If we pay heed to the prophetic words of Ioan Ianolide, a witness of the communist prisons, the world we currently live in looks more and more like a prison. A more difficult prison than the one they had experienced – says the “prophetic inmate” – because now very few people realize the ideological totalitarianism and the anti-Christ way of life which is slowly but surely gaining dominion over our world. The worldly spirit dominates nowadays, and the guardians of the cells we are locked in are our own passions, ever so cultivated and nourished by a defiled society, by a “consumption society”.

In these prisons, the torturers used every weapon in their arsenal to push their prisoners to renounce Christ. In our world, renunciations are made freely, and it is especially young people who are lured to embrace a way of living totally opposite to a life in Christ. In prisons, they sought to deprive you of any possibility to withdraw in solitude – nowadays, people have relinquished their privacy in favor of television, Internet or any other means which steals your tranquility and the possibility to be alone, together with Christ. The torturers were doing their best to separate the prisoners from their own families in order to demoralize them and to dominate them more easily. Today, however, divorce has become a fashion.

Bearing in mind this astonishing resemblance between the anti-Christ feature of the communist prisons and the prison of the media and consumption-oriented society, we have thought that this work of the “The Candlelight Prayer” can also help us survive the times we live in as families, communities and nations.

Concretely, what is this Candlelight Prayer and how does it unfold?

Concretely, starting with 22:00, and up until 7:00 in the morning, a member of the community prays for one hour (at home, of course), the way he/she feels. One can say “Lord Jesus Christ, have mercy upon me!”, psalms, or other prayers of the Church or close to his heart. He could pray for himself, for his family in Christ, for those that he knows that bear acute or chronic illnesses (the non-believers, those in sickness or in poverty), for those who have hurt him or whom he has hurt. Each prays according to his own ability; the important thing is for prayer not to cease at all during the entire night. When someone finishes his hour of prayer and goes to sleep, another one wakes up and makes sure that the Candlelight does not is not extinguished, that the chain of prayer is not broken.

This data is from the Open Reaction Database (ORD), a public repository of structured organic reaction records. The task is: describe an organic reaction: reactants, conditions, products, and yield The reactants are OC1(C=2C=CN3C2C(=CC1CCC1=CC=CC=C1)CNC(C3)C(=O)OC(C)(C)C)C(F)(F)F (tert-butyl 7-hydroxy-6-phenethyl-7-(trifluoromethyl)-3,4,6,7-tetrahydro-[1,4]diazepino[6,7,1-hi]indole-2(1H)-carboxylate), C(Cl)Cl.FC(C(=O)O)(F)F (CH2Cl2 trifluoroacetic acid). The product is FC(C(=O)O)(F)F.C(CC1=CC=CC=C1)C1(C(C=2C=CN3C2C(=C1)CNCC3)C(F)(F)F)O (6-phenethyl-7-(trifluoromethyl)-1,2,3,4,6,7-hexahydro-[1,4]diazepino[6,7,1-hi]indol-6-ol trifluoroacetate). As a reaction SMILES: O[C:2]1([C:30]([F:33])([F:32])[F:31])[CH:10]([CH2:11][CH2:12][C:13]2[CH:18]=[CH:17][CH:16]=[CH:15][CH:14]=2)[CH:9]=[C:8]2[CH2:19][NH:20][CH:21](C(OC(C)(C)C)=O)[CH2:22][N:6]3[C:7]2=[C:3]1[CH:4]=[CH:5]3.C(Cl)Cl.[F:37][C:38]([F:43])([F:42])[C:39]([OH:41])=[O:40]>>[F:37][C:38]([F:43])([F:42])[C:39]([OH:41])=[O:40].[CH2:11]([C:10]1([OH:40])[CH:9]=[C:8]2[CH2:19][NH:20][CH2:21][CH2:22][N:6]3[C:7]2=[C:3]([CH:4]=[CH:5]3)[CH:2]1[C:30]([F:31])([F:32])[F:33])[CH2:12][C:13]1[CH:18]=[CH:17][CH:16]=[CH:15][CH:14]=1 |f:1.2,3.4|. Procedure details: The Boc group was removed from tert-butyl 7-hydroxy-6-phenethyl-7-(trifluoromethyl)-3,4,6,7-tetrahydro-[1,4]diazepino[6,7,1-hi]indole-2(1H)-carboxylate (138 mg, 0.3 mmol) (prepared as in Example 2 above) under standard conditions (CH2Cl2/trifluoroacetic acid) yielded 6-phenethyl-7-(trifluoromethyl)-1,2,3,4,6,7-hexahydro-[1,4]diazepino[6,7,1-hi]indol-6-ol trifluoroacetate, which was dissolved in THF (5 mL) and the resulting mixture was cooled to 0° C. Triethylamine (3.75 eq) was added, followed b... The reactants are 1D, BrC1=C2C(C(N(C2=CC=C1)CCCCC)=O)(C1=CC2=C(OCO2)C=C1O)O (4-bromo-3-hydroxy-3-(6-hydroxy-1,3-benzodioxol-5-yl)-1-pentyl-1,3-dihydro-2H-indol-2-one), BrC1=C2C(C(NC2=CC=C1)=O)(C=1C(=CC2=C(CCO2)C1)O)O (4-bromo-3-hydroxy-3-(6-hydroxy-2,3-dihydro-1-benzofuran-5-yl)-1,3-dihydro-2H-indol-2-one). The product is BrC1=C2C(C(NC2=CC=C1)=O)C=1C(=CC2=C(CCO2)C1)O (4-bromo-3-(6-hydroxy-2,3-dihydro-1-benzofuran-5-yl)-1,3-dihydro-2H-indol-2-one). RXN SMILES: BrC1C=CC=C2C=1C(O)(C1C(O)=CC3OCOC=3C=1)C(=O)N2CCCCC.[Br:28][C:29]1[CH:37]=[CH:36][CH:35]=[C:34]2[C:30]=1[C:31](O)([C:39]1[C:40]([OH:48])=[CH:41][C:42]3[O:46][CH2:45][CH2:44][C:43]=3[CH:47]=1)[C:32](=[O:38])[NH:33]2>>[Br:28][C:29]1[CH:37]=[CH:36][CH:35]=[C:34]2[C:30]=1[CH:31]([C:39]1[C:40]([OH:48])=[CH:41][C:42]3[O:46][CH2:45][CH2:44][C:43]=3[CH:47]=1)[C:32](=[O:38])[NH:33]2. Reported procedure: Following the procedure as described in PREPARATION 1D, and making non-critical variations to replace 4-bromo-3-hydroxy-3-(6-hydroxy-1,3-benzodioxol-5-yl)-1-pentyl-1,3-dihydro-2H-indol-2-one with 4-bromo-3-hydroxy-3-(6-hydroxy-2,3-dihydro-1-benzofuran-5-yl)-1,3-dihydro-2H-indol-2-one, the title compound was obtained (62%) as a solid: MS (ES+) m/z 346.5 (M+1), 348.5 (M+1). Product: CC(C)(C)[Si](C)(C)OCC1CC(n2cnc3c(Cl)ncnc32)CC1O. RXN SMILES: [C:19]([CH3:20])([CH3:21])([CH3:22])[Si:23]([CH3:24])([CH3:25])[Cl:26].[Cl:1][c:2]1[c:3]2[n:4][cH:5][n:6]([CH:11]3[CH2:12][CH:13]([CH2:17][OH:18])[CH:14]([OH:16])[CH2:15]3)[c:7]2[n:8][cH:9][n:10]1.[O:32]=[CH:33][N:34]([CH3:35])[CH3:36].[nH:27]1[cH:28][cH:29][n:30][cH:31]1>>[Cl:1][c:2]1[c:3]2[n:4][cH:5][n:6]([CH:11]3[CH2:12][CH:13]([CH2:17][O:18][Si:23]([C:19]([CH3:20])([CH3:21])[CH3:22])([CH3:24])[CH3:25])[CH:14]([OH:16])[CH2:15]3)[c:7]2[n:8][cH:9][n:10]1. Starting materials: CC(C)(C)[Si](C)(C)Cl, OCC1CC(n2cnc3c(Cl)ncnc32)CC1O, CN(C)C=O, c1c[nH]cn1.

If a group of parishioners or several spiritual children of a priest would like to organize a Candlelight Prayer, what should they do? First, they should ask for the blessing of their spiritual father. They should also ask him to ensure the well functioning of the night prayer. Afterwards, everyone can organize himself according to the way he lives.

In our parish, for example, I have assigned a number (it could also be the name of a saint) to each of those who confirmed to me that they would like to become stewards of the nightly prayer. This way we are saved from vainglory (those who pray a lot), or from judging one’s neighbour (those who initially enrolled themselves but who no longer sign up for slots in the monthly table). Once I have attributed a number, not even I look at the initial table, so that I am protected as well from the slightest judgmental thought and so that everyone can relate to the candlelight freely, in order for everything to take place between one’s conscience and God.

Then, towards the end of each month, I send a table to all those participating in the vigil, with the nights of the following month (those who do not have email can ask for the help of those who have email). I have also asked each participant to assess himself or herself and to think about when they can pray (according to their strength and schedule and taking into consideration duties such as having small children, night shifts, etc.), and then to register their number in the intervals they think they could pray.

With regard to the easier hours (between 10 and midnight, or between 6 and 7 in the morning), I advised my brothers that it would be better not to hurry to register for them right from the start of the month for all, or almost all, of the nights. This is because some of us may have difficult nights (due to small children or various trips), or because we may be going through periods of prolonged exhaustion and would still like to join in this blessed work of the night vigil at least at acceptable hours. It would be great to rush to the more difficult hours in the middle of the night, thus fulfilling the words of the Apostle: “He who sows sparingly will also reap sparingly, and he who sows bountifully will also reap bountifully. 7 So let each one give as he purposes in his heart, not grudgingly or of necessity; for God loves a cheerful giver.” (II Corinthians, 9:6-7)”. Onlywith sacrificing do we receive grace, and only with grace can we continue the fight for our salvation.

What happens if I sign up in the table and I am not able to pray at the chosen time?